It's time we find the courage to be imperfect.
We have an epidemic on our hands. Womankind is plagued by the not-good-enough bug. It eats away at our self-worth by making us believe we should be more perfect than we are, as perfect as we perceive others to be. And the insidious byproduct of this particular perfection-seeking bug is complete paralysis. When we avoid imperfection, we avoid risk—the risk of taking a shot, the risk of putting ourselves out there, the risk of making a mistake, the risk of being seen as anything less than ideal.
Let me be blunt. The casualty of perfection-seeking is courage. And that's a big problem—for us and for future generations.
A good chunk of my day is spent talking to young girls about perfection. They stalk social media sites, comparing their own "pitiful existences" to the "perfect" world they see on their five-inch screens. Now, I'm not against social media, but when teens score their self-worth based on "likes," I've got an issue with that, especially when what earns those likes is what I call phantom perfection—an up-lit, highly edited sliver of life that's more reality show than reality. And more often than I'd like, that reality show becomes a drama and even a tragedy.
Teen girls aren't alone in this unhealthy habit of comparing, well, you name it: bodies, boyfriends, social successes. Nor are they unique in weighing their worth on a scale that has only two settings: zero and perfect. Based on that kind of measure, we're doomed to fail because, compared to the shiny image of others we hold in our heads, we always come up lacking. We rack up our failings like they're Air Miles, and where we land is complete discouragement.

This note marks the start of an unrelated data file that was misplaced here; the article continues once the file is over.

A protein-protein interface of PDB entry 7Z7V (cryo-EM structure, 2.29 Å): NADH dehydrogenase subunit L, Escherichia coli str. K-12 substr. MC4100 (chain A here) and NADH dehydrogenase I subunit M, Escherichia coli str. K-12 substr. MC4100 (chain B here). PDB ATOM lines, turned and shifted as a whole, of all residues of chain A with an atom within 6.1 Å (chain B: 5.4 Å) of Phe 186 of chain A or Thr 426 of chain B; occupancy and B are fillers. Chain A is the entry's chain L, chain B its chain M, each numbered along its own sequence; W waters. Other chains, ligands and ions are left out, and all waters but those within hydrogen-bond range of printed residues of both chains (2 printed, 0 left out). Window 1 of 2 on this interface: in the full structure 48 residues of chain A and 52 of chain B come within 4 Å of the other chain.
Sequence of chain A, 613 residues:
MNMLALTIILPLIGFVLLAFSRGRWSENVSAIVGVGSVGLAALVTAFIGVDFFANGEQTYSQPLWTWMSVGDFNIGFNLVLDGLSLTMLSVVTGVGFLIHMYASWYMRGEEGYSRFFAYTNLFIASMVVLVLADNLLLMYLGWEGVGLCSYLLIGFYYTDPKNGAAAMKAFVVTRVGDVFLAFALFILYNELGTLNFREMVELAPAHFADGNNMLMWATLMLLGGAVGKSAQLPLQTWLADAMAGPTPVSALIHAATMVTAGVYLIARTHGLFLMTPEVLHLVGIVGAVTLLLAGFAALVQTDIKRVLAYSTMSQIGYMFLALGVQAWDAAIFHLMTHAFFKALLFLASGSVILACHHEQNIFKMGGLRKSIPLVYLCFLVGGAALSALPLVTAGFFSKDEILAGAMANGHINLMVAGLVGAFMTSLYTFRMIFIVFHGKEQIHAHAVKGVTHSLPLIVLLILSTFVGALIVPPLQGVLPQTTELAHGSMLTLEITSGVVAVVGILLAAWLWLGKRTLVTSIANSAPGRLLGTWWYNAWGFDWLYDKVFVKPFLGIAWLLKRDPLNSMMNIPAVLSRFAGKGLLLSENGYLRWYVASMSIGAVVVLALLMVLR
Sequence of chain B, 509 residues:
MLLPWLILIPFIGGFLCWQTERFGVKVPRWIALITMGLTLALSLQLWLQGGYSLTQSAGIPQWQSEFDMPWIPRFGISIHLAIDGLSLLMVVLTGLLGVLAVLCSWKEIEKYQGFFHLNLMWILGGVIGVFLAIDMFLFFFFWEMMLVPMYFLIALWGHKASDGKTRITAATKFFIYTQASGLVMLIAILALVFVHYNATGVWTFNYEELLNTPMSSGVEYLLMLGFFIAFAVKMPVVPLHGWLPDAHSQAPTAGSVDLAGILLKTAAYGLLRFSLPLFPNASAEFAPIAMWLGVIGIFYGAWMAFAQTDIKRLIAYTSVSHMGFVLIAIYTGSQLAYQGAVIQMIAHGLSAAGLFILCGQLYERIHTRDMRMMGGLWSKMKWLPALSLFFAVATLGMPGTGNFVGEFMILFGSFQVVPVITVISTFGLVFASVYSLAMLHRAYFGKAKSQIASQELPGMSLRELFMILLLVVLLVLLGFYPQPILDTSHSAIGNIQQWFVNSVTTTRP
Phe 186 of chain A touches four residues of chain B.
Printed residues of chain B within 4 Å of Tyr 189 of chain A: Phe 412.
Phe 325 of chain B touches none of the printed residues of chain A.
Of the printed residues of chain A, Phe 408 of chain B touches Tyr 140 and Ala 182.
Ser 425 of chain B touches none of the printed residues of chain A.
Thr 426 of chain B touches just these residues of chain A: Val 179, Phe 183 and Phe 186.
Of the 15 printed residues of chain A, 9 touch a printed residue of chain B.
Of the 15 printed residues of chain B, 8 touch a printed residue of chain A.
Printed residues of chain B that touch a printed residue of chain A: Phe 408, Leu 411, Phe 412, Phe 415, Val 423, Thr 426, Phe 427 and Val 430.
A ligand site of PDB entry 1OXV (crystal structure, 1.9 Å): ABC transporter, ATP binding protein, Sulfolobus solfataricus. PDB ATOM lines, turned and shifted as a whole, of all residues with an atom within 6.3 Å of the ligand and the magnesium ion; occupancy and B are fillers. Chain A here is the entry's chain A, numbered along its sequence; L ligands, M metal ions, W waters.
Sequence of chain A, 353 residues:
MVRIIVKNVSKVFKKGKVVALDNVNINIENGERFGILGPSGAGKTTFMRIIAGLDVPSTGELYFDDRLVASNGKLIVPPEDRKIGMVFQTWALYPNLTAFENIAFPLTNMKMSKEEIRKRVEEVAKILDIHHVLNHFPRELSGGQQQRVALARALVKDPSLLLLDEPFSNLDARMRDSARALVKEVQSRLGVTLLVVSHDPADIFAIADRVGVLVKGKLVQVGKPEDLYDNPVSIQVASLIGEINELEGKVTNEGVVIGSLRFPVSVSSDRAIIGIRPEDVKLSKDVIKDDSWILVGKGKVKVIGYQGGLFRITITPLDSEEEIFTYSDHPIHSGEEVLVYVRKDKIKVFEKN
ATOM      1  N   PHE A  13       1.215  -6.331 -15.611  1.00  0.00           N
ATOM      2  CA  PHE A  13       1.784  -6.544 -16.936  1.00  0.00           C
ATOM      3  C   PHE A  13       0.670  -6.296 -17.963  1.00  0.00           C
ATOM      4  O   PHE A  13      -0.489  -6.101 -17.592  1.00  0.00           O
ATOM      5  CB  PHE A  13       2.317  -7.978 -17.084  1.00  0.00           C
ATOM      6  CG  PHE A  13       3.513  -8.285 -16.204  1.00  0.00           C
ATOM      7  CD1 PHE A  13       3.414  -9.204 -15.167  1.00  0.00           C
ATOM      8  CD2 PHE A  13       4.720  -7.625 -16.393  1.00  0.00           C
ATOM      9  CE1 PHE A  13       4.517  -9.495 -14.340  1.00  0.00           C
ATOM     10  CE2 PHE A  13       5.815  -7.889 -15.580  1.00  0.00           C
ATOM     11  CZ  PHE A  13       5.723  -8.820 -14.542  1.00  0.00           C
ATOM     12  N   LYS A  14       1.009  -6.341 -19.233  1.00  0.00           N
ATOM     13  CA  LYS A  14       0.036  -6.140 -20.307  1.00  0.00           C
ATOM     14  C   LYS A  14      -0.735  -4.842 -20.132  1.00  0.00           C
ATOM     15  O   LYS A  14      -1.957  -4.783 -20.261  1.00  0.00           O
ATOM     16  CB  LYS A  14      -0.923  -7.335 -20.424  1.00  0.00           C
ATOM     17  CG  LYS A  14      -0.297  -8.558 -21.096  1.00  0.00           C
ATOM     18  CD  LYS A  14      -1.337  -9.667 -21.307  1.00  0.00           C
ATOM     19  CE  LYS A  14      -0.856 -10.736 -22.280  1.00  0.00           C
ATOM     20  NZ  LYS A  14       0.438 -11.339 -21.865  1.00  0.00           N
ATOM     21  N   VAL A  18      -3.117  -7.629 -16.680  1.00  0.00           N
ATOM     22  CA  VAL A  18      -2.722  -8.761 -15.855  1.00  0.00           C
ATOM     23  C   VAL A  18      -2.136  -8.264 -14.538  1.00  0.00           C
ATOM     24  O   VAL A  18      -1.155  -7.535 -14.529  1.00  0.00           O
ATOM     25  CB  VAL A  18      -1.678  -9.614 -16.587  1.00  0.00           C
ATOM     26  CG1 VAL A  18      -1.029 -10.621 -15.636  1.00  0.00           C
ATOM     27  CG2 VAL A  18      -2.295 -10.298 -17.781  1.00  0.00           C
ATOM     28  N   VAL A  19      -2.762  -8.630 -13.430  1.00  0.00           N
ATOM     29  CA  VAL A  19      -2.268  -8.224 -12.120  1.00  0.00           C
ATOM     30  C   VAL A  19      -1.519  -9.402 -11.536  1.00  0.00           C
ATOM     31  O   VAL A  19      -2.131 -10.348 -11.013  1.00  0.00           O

Reshma Saujani, founder of the American nonprofit organization Girls Who Code, dedicated to closing the gender gap in technology, noticed that in coding classes, girls who ran up against a roadblock would hit the delete button and quit—a blank screen was better than an imperfect product. Saujani points out that when boys make a mistake, they believe something is wrong with their code; but when girls make an error, they believe something is wrong with them. This faulty thinking is consistent with what a decade of research on shame has revealed. Shame is a little voice that says, "When I get something wrong, it's because I'm wrong. When my product is defective, it's because I'm defective."
Fear of failure is a symptom of this faulty thinking. So I'm on a mission to rebrand the word "failure" and turn it into something to be proud of. Let's think of failures as success starters, mistakes as merit badges and regrets as life lessons (I'm a lifelong learner!). This reframed thinking is the antidote to this epidemic of unworthiness. And it's my personal quest. Care to join me?
Liza Finlay is a registered psychotherapist and author of Lost & Found: The Spiritual Journey of Women at Midlife.